German financial watchdog under fire following Wirecard scandal

BaFin director Felix Hufeld has to frequently explain himself at the moment. [EPA-EFE | Armando Babani]

The balance sheet scandal surrounding the payment company Wirecard raises many questions. Politicians are currently vigorously pursuing one of them: Where were the supervisory authorities? EURACTIV Germany reports.

The German Federal Financial Supervisory Authority (BaFin) exists to ensure financial stability in Germany. However, it did not seem to notice that €1.9 billion went missing from the balance sheets of a DAX company. Its boss, Felix Hufeld, is caught in the political crossfire.

His problem: BaFin had information available to it at an early stage that at least suggested that something was wrong with Wirecard’s balance sheets.

On the one hand, there were the Financial Times reports, which had been pointing out possible inconsistencies since 2015. Anonymous whistleblowers also noted possible irregularities.

Hufeld was not idle. In February 2019, he commissioned the German Financial Reporting Enforcement Panel (FREP) to take a look at Wirecard’s 2019 half-year report. However, this review is still ongoing. Not much more has happened.

The European Commission is also wondering and wants to find out why supervision failed. It commissioned the European Securities and Markets Authority (ESMA) to take a closer look.

An ESMA representative explained to EURACTIV Germany that the mandate was focused on financial reporting obligations under the European Transparency Directive. The Commission expects a response by mid-July.

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BaFin competition

German politics did not want to wait that long. Green MEP Sven Giegold has been critical. He launched a competition on his website, asking participants to send in financial scandals that have not been uncovered by the BaFin. First prize is a trip.

Giegold sees a systematic problem. “A change of culture is needed,” because existing competencies are not being used, he said in an interview with EURACTIV Germany.

“Examining the business models of large, powerful companies requires a spine,” he explained, because you have to be able to endure “anger.” However, that is the task of a financial supervisory authority.

BaFin head Hufeld argues the exact opposite. It failed because his hands were tied due to a lack of competence.

In concrete terms, Hufeld is pursuing two defense strategies. Wirecard AG was a technology company and therefore only partially fell within his jurisdiction, and BaFin could not have become active at all, because it had to adhere to the two-stage procedure. First, FREP examines, and then the BaFin gets involved.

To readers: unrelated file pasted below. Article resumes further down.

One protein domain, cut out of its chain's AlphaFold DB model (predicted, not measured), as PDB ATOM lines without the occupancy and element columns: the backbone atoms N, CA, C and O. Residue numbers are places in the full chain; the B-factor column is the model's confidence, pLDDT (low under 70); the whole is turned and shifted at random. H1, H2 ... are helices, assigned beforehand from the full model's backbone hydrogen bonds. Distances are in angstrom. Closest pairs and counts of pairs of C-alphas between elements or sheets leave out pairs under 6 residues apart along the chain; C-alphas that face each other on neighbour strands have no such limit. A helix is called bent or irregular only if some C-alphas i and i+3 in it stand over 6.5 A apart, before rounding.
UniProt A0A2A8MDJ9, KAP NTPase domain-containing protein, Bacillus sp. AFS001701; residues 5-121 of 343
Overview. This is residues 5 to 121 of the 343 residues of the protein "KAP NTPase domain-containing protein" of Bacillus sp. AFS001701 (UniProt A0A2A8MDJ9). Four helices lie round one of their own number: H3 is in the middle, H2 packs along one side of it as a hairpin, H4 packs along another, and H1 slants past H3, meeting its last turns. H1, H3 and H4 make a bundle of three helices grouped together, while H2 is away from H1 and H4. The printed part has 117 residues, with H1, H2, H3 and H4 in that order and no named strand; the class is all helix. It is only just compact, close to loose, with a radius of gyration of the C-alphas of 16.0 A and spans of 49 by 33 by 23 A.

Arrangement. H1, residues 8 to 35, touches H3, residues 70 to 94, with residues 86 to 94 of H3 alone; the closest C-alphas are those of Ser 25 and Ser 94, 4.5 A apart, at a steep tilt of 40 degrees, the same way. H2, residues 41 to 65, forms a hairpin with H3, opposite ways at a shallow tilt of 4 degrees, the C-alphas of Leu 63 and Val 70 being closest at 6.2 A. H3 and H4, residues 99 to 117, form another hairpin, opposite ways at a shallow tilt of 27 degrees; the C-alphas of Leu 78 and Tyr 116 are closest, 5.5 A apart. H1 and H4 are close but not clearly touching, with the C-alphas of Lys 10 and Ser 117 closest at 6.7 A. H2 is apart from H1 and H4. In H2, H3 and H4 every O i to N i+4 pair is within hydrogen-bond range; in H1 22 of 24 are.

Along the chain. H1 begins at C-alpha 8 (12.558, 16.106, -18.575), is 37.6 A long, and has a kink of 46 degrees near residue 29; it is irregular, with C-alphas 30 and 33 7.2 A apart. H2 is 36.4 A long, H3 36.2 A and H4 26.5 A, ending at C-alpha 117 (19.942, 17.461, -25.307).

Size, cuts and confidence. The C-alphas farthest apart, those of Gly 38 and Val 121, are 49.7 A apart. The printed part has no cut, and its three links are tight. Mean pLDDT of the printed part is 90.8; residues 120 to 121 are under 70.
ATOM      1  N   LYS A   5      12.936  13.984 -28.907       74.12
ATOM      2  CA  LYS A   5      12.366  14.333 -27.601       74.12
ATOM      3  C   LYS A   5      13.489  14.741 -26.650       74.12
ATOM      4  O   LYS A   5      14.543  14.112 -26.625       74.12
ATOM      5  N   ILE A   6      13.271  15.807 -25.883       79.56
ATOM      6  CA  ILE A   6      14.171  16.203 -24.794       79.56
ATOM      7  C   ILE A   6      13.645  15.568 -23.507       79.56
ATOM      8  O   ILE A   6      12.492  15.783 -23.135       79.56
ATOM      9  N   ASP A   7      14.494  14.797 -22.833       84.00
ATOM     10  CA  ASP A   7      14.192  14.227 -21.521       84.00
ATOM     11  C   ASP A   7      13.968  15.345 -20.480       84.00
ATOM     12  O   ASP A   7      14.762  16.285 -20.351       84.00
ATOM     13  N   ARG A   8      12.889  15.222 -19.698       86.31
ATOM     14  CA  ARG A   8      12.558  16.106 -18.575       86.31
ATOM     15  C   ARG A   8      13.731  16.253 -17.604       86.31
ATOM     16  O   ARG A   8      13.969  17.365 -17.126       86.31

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Two defense strategies

Katja Hessel (FDP) does not accept that Wirecard as a tech company was only partially under Hufeld’s supervision. She is chair of the Finance Committee in the Bundestag, before which Hufeld had to answer in a confidential meeting last week.

As soon as the suspicion arose that something was rotten in the balance sheets of a DAX company, the BaFin “should have looked: How do I get into that,” Hessel said in an interview with EURACTIV Germany. Even Giegold does not understand why Hufeld did not approach Finance Minister Olaf Scholz and ask for these competencies.

There is a problem with the argument of the two-stage procedure argument, where  BaFin waits for the FREP examination, which is still outstanding today. BaFin should have been allowed to intervene prematurely, according to a Bundestag research service report, commissioned by Hessels’ FDP. The report claims that BaFin does not have to wait for the FREP if there are “serious doubts about the proper conduct of the examination” by the FREP.

However, everything went off without a hitch, defends FREP President Edgar Ernst in an interview with EURACTIV Germany. The average length of the examinations is 8 months and is extended per error found. The length is therefore quite normal.

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Can’t be prevented?

Apart from this, Ernst emphasizes that the FREP lacks the authority for detecting accounting fraud on such a scale, but only for the methodology of accounting. After all, Wirecard is apparently concerned with forged signatures on bank documents.

“When there is criminal intent behind it, it’s hard,” he argued. He goes even further: in his opinion, the German supervisory system is not at all designed to prevent fraud of this magnitude. “I lacked the imagination for a supervisory system that would prevent such a case,” admitted Ernst.

Giegold has this imagination. He wants supervisors who are willing to “expose major risks and irregularities instead of bureaucratically managing them.”

He does not think much of Scholz’s planned reform, which is supposed to give the BaFin more competences, because it “bypasses BaFin’s cardinal error”: a lack of determination in the leadership, not only in Hufeld, but also in the executive directors.

Hessel sees it similarly: “If she does not exhaust the competences she has, the question is why she needs more competences, which she does not exhaust either.”

Edited by Samuel Stolton

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